The cell 10 is programmed by applying, typically, 12 V to the control gate 38, 5-6 V to the drain 20 and grounding the source 18. A high electric field is created in the drain depletion region between the drain 20 and the program arm 34a of the floating gate 34 by the applied voltages which causes impact ionization to occur in this region. Hole-electron pairs are created by the impact of the drain current in the high field region (they hit the silicon atoms). Some of the electrons generated by impact ionization are called "hot electrons".
The control gate voltage causes hot electrons to be injected from the drain depletion region into the floating gate 34 through the program arm 34a. These electrons are trapped in the floating gate 34 and create a negative charge therein which increases the threshold voltage of the cell 10.
The cell 10 is read by applying 5 V to the control gate 38 and 1-2 V to the drain 20, and sensing the impedance of the cell 10 at the source 18. If the cell 10 is programmed and the threshold voltage (>6 V) is higher than the control gate voltage (5 V), the control gate voltage will be insufficient to enhance the channel 22 and the cell 10 will appear as a high impedance. If the cell 10 is not programmed or erased, the threshold voltage will be low, the control gate voltage will enhance the channel 22 and the cell 10 will appear as a low impedance.
The cell 10 is erased by applying typically 12 V to the source 18, grounding the control gate 38 and allowing the drain 20 to float. This causes the electrons which were injected into the floating gate 34 during programming to be removed by Fowler-Nordheim tunneling from the erase arm 34b through the thin tunnel oxide layer 32 to the source 18. Due to the split-gate configuration of the control gate 38, the gap region 22c of the channel 22 which underlies the central portion of the control gate 38 can be turned off by a normal control gate voltage, thereby providing the cell 10 with a stable threshold voltage after erasure and minimizing leakage.
In accordance with the invention, erasure is accomplished by Fowler-Nordheim tunneling from the erase arm 34b of the floating gate 34 through the underlying tunnel oxide layer 32 to the source 18. Erasure can be accomplished with low applied voltages since the tunneling is only required to be performed through the thin oxide layer 32. The erase edge of the arm 34b spans the entire width of the channel 22, further reducing the voltages required for erasure.
In comparison, the conventional split-gate EEPROM configuration requires tunneling for erasure to be performed through the portion of the thick gate oxide layer 36 which overlies the gap region 22c of the channel 22. A much higher potential difference is required to produce Fowler-Nordheim tunneling through the 550 angstrom oxide layer 36 than through the 90 angstrom oxide layer 32. In this manner, the present cell 10 provides the threshold voltage control and over-erasure compensation of a split-gate EEPROM with the low voltage erasure of a basic EEPROM.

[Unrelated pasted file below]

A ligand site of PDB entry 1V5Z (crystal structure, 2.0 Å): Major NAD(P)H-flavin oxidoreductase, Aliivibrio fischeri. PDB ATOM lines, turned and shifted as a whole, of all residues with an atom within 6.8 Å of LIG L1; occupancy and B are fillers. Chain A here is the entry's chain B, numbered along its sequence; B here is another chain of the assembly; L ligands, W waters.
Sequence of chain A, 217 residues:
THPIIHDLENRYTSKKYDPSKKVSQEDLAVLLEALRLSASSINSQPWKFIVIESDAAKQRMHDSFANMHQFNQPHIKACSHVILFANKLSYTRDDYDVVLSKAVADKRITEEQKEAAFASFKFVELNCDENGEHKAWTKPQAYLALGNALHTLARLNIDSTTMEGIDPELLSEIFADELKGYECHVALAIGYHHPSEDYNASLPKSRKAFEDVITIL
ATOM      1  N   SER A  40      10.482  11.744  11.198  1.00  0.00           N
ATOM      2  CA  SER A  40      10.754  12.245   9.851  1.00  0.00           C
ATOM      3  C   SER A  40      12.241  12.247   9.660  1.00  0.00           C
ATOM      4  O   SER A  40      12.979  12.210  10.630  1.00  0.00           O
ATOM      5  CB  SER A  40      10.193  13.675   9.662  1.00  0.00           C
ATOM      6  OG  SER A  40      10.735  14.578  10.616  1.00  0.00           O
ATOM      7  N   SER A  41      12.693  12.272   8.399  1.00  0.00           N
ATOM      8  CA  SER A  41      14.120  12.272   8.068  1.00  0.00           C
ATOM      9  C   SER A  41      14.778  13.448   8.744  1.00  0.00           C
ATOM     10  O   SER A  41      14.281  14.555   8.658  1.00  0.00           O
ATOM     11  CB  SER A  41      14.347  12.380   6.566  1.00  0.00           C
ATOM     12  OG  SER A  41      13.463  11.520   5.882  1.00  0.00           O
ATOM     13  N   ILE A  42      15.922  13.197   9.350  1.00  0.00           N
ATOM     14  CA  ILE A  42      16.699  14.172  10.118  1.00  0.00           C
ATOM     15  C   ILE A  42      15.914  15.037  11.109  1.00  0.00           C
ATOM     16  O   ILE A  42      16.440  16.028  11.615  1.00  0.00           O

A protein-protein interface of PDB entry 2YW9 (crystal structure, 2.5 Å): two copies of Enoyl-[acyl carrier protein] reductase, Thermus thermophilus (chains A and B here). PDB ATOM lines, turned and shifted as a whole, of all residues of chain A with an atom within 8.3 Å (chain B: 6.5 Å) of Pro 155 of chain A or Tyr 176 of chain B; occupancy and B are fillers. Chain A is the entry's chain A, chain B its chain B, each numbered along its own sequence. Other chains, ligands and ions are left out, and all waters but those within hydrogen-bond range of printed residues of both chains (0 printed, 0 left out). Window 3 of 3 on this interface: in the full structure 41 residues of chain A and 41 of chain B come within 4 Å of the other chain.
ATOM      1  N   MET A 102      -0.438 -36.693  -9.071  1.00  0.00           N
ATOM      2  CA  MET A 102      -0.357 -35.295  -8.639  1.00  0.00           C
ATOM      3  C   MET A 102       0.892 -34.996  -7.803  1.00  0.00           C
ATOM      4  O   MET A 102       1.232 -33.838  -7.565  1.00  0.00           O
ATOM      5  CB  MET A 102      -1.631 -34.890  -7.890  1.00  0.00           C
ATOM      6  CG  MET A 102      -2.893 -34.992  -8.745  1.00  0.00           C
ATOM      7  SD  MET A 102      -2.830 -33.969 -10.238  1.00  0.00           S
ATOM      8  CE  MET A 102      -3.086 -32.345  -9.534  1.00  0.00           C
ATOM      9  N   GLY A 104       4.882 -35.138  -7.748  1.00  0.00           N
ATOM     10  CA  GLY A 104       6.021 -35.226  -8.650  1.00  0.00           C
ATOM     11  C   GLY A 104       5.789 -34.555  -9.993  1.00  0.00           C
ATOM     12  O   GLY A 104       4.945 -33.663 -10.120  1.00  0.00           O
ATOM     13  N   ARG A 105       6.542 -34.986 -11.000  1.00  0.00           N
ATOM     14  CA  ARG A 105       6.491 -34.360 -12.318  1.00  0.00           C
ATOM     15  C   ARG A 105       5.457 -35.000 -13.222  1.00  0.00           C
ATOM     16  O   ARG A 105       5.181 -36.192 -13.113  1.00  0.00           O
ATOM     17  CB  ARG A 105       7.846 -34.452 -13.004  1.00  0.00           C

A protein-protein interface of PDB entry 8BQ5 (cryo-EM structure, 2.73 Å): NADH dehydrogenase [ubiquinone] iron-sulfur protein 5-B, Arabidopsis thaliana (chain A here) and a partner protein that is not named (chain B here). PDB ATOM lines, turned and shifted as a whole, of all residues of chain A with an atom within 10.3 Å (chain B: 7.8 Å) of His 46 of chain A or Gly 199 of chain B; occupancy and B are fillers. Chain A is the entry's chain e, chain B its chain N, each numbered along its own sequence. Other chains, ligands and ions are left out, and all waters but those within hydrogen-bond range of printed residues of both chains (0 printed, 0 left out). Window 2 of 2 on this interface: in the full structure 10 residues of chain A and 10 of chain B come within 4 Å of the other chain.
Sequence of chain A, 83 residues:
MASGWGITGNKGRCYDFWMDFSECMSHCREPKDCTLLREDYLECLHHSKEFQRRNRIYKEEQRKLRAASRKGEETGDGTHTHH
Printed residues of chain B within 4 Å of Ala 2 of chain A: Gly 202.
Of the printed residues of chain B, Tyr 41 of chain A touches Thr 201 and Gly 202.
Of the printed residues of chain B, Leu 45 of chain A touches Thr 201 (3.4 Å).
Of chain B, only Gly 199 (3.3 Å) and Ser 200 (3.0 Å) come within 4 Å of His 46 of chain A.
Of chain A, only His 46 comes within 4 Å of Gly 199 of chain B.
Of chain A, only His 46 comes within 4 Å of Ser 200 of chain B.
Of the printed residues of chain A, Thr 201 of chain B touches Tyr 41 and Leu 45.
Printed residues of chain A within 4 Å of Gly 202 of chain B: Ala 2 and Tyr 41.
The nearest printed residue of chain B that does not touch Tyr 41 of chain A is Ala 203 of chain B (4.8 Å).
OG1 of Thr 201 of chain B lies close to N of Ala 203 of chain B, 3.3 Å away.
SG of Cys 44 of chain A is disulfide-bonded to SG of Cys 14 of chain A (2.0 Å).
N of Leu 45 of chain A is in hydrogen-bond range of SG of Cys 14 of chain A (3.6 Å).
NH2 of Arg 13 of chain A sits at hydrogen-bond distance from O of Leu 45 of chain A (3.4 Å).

The design of the bifurcated floating gate 34 is further advantageous in that it automatically compensates for alignment error during fabrication of the cell 10 such that the relative areas of the channel 22 which underlie the arms 34a, 34b and gap 34d are independent of the location of the gap 34d.
FIG. 4 is similar to FIG. 1, but illustrates the control gate 38 highlighted by diagonal hatching. The control gate 38 constitutes a portion of a continuous "word line" 46 which interconnects the control gate 38 of the cell 10 with the control gates of the other cells in the vertical direction as viewed in FIGS. 1 and 4 to 7.
FIG. 5 highlights an opening 48 which is cut in the floating polysilicon layer which forms the floating gate 34 to isolate the floating gate 34 from the floating gates of adjacent cells in the vertical direction. The opening 48 is filled with thick oxide during the formation of the gate oxide layers 36 and 36a.
FIG. 6 highlights the depressed portion of oxide layer 36 that, along with the underlying portion of tunnel oxide layer 32, forms the control-gate oxide. FIG. 7 highlights the field oxide insulator 16.
FIG. 8 illustrates an EEPROM array 50 formed of unit cells 10 as illustrated in FIGS. 1 to 7. The array 50 is shown as including three columns of unit cells 10, although it can be expanded to any size within the scope of the invention. The array 50 includes an elongated common source region 52 which is formed in the substrate 12 and extends in a predetermined direction (vertical as viewed in the drawing). A drain region 54 extends parallel to the source region 52. Channel regions 56 are defined between the source and drain regions 52 and 54.
The unit cells 10 are formed on the substrate 12 on the opposite sides of the drain region 54 respectively and are vertically spaced from each other. The cells 10 include all the elements described above with reference to FIGS. 1 to 7. However, only the floating gates 34, field oxide insulators 16 and drain contacts 40 are shown for simplicity of illustration. The cells 10 on opposite sides of the drain region 54 are symmetrical to each other.
The control gates 38 of the cells 10 are interconnected by word lines as indicated by broken lines 46. The drain contacts 40 of cells 10 which are adjacent to each other in the horizontal direction are interconnected by "bit lines" indicated by broken lines 58.